Hygge, pronounced ‘hoogah’, has become synonymous with cozy and content. However, it’s more than a decor style – it’s a feeling, a philosophy, and a lifestyle. Bringing some Hygge into your home is the first step to bringing Hygge into your life.
The word comes from an old Norwegian term that refers to well-being. It’s become important to Danish culture, and the Danes have been integrating it into their lifestyles since it appeared in 18th century texts. You can use Hygge as an adjective, noun or verb, in case you wondered.
The feeling of comfort and delight as you curl up in your favourite throw with a hot drink, basking in in the sunshine with loved ones on a Sunday, enjoying a cool beverage surrounded by family’s laughter on a hot summer evening – these are the feelings of Hygge.
Hygge can be described as ‘the art of creating an atmosphere’ or enjoying the simple pleasures. In your home, it means the art of lighting, textures, colours and comfort – inviting, cozy, and centered on appreciation and togetherness is the name of the Hygge game. Typically Hygge decor includes calming, warm neutrals and natural materials.
So, how can you get some Hygge in your home?
How to bring Hygge to your home
Throw blankets, pillows, area rugs, curtains, you name it – if it brings softness into the room, it will bring Hygge into the room. In winter, add abundant throws and blankets to corners of the room, arms of couches or over ottomans. In warmer months, replace these with thin but soft fabrics for the cool of late nights, warm evenings and summer rains.
Faux fur and sheep-skins are a good way to add natural textiles and neutral colours, which are important markers of this Danish style. Another hack is to layer rugs or carpets – in other words, placing a thicker carpet underneath. You can make this even more Hyyge by placing a woven wicker or other naturally textured area carpet underneath a softer one.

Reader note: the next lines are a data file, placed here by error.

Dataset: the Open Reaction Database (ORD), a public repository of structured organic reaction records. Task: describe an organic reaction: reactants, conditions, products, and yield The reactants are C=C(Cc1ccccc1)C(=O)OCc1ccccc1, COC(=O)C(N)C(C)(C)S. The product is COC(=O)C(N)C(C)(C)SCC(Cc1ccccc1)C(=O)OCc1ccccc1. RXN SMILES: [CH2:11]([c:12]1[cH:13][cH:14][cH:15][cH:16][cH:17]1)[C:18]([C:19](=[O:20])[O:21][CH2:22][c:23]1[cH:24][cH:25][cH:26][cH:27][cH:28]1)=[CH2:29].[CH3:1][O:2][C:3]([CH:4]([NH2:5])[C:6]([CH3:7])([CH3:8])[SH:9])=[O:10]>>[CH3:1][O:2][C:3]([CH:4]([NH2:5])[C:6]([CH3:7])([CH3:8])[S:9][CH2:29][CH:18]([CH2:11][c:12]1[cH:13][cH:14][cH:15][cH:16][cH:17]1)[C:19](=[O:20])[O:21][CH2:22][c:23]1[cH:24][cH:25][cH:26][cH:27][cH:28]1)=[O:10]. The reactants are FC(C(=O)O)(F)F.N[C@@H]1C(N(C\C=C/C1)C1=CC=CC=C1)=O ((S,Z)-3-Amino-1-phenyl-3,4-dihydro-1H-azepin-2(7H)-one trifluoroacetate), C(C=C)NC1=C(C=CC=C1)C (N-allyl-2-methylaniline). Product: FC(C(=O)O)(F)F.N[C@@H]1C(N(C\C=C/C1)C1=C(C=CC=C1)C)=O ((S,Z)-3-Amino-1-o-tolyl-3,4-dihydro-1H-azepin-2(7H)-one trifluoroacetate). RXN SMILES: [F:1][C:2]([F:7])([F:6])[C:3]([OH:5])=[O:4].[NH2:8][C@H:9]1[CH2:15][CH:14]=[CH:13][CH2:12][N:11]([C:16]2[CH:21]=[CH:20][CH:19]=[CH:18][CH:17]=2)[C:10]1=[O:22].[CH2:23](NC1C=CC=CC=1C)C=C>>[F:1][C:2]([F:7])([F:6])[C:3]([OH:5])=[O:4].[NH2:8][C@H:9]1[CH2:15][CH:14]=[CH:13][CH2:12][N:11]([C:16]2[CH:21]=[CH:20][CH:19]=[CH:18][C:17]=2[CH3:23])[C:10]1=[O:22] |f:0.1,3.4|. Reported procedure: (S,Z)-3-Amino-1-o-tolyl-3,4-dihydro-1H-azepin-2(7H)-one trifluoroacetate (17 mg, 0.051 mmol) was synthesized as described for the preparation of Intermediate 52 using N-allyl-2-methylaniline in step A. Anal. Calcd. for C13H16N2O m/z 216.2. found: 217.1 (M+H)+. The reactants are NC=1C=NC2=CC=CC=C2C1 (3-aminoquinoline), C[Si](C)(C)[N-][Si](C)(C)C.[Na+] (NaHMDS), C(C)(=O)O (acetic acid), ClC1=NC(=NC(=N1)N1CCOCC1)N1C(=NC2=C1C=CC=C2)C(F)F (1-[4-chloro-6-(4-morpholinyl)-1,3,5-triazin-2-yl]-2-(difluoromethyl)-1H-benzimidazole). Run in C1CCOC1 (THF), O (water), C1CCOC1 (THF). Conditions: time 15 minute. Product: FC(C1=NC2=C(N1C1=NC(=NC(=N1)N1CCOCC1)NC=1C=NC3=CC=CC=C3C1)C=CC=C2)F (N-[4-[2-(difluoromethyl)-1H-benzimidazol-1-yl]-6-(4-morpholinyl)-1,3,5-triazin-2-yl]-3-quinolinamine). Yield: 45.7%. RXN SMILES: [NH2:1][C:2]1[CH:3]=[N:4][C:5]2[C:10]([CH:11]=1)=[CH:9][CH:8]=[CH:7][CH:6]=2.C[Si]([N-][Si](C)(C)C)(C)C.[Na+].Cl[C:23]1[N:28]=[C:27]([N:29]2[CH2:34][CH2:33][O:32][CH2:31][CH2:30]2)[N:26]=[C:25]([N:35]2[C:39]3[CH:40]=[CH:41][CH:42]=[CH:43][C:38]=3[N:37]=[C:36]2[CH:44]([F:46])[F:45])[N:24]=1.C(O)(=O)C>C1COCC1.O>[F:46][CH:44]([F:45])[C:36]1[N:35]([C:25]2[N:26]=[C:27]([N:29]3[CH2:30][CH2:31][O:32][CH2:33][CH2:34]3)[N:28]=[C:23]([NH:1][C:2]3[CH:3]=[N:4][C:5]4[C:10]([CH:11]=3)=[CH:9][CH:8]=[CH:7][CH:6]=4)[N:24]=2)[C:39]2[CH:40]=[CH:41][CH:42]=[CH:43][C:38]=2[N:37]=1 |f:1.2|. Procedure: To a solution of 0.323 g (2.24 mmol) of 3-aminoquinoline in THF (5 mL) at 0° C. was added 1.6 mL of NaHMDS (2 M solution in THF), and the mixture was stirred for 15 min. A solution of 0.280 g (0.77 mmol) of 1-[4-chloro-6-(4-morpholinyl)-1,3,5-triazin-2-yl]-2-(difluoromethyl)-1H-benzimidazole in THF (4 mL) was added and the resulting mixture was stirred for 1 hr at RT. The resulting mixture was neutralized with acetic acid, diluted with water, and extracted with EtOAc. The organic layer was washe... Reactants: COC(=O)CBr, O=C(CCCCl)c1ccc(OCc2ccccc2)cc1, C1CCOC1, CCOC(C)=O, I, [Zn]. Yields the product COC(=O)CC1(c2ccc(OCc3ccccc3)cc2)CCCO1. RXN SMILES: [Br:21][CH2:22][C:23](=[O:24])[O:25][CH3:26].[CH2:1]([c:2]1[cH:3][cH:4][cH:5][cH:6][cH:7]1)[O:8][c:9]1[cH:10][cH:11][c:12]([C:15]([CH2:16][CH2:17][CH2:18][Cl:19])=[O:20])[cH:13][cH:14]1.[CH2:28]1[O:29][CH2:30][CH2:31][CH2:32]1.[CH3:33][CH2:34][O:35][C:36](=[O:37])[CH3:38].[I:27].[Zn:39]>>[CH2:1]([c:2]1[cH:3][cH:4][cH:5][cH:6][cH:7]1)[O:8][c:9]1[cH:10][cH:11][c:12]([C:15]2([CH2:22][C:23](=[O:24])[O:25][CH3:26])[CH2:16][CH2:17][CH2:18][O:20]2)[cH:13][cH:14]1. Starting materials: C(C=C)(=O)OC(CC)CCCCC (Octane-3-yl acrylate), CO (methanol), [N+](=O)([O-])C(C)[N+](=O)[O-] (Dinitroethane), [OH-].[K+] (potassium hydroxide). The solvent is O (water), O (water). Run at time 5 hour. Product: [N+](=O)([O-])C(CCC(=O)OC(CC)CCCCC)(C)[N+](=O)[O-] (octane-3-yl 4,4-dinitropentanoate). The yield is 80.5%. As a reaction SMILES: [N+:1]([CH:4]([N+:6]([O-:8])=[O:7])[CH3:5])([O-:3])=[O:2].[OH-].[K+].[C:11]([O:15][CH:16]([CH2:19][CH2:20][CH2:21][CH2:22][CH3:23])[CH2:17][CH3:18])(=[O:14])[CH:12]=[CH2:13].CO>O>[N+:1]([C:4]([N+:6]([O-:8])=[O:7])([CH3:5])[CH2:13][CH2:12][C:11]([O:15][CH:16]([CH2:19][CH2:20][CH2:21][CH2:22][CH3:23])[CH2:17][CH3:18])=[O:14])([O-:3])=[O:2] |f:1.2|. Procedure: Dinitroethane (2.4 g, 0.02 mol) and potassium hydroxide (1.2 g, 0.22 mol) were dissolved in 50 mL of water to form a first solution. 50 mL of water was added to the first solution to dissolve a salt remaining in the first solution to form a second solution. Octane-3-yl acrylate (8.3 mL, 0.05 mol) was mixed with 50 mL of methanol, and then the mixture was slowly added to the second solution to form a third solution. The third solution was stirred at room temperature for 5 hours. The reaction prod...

Perhaps the most important ingredient to a Hygge home is the colour palette. Warm, natural neutral colours are typical of Hygge decor, with white walls and warm tones for a calming space. Wood, bamboo, and plants are key to achieving the natural coziness this style offers, too.
“It doesn’t cost money to light a room correctly, but it does require sophistication,” said Poul Henningsen, a famous author, architect, and designer from the 20th century. Going by PH, Henningsen became a leader in designing lights that created comfortable, atmospheric lighting for home. He was the first person to scientifically attempt to perfect lighting in this sense – he is hailed as Denmark’s first expert on lighting theory.
The point is, lighting is important to the Danish, and you must consider it if you want a taste of Hygge. PH lamps, for example, are designed “to beautify the home and the who live there, to make the evening restful and relaxing.” String lights, fairy lights, lanterns, candles, salt lamps are all ways to create Hygge-like lighting.
Did you know that some people place vanilla in a baking tray in the oven just before open houses or hosting guests? It fills the house with the smell of freshly baked cookies – without you needing to do any baking, of course. Human beings are more affected by smell than we realise. Hygge requires cultivating aromas in your home with a purpose: comfort.
Scented candles with warm smells like vanilla, orange or cinnamon do this well. You can also add a diffuser into particular rooms. If you’d like a DIY option, try potpourri – a bowl of scented, dried leaves and spices.
Build a hyggekrook, or nook
Creating a dedicated corner for your hobby like reading, solving brainteasers, or even embroidering, is just as much a stylistic choice as it is a lifestyle one. Having a nook encourages you to take time to mindfully practice said leisure activities in a way that is relaxing and undisturbed. All you need is a comfy chair, the right throw, a surface for placing your beverage of choice, and – as is the Hygge way – some great lighting.
If you Hygge up your home, be sure to tag us @sagardenandhome!